In 1846 – a year after the ex-Evangelical John Henry Newman became Catholic – an Evangelical alliance was founded in London. It was “for the expression of unity amongst Christian individuals belonging to different churches” – and they did not mean Catholics, or for that matter liberal Protestants.

The group, which would become the World Evangelical Alliance (WEA), expanded from 10 countries to 129, and claims to embrace 600 million Evangelicals around the world. But they don’t all agree, and it is increasingly difficult for the WEA to hold everyone together.

That is evident from a stinging letter written by the local Evangelical Alliances of Italy, Spain and Malta at the end of last year. There has been “a progressive implementation of an ecumenical agenda in WEA”, they allege, on which local associations have not been consulted. And it is “about to reach a tipping point in 2018”, with a forthcoming statement affirming common ground with Catholics. (The WEA say this statement is not in fact happening.)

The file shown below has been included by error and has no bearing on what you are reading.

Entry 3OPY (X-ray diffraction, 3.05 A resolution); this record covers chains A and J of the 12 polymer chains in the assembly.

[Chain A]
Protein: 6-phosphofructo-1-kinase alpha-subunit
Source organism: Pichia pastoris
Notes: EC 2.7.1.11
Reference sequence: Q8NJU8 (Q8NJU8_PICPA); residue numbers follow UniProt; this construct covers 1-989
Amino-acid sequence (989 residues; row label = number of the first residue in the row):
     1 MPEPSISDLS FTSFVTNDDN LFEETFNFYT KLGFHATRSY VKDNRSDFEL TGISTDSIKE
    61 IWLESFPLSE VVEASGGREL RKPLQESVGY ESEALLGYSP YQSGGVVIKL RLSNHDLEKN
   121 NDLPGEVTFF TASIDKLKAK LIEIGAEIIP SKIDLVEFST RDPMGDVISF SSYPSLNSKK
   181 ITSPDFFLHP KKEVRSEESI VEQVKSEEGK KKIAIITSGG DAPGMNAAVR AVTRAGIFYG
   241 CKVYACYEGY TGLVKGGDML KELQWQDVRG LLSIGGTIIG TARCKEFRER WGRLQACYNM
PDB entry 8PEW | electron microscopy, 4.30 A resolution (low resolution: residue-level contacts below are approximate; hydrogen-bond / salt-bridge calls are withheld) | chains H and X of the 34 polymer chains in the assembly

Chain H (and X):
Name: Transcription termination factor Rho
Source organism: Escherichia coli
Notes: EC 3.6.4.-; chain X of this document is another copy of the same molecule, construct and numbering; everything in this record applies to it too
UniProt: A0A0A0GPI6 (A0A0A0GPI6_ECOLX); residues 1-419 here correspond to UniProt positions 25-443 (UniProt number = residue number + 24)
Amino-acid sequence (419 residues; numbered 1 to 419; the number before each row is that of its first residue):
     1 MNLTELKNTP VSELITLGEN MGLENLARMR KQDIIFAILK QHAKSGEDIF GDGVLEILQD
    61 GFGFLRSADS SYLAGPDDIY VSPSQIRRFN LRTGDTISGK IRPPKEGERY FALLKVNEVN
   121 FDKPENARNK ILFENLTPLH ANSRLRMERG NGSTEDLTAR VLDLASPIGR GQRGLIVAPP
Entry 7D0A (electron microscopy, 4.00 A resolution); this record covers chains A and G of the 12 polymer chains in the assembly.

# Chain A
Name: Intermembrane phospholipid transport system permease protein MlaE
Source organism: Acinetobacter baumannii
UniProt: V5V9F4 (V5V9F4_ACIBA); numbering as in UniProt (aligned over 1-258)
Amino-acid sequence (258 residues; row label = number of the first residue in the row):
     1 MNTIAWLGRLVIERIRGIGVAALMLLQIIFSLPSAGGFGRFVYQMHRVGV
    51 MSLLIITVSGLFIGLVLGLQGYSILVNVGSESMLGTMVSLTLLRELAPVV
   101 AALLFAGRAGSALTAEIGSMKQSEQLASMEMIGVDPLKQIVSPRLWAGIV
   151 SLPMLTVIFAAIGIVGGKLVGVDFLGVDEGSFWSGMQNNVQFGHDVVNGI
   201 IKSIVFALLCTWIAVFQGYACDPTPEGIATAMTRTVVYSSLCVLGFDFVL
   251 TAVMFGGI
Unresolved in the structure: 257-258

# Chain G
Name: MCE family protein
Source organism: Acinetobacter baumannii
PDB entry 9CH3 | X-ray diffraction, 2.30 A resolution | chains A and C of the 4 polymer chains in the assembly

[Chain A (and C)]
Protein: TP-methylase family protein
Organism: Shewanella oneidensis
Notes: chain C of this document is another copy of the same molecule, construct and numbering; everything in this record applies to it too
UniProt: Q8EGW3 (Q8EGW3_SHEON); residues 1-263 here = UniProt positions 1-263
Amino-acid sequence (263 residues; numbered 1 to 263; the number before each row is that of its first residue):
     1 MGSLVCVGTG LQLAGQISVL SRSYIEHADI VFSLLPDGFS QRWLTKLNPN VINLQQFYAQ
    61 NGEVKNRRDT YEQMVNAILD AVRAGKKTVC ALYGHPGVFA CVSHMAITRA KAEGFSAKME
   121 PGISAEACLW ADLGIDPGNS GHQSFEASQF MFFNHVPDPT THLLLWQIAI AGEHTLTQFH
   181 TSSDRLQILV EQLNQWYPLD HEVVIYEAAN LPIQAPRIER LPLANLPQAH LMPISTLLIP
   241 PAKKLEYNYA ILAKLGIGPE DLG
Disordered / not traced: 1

The protesting Evangelicals are happy to collaborate with Catholics on protecting unborn babies and persecuted Christians, or on works of social justice. But they do not believe there can be a joint effort in evangelisation, when Catholics and Protestants hold such different beliefs.

For instance – the Italians, Maltese and Spanish Evangelicals say – Catholics have different views of the Bible, justification, Mary and the Eucharist (for Catholics, they observe, the Mass re-presents Christ’s sacrifice on the Cross).

Along with these familiar Protestant objections are concerns which have also been heard among Catholics. Many have been baffled by the cheerful, hail-fellow-well-met tone with which the Reformation was marked – a bafflement shared, if from an opposite direction, by more than a few Protestants.

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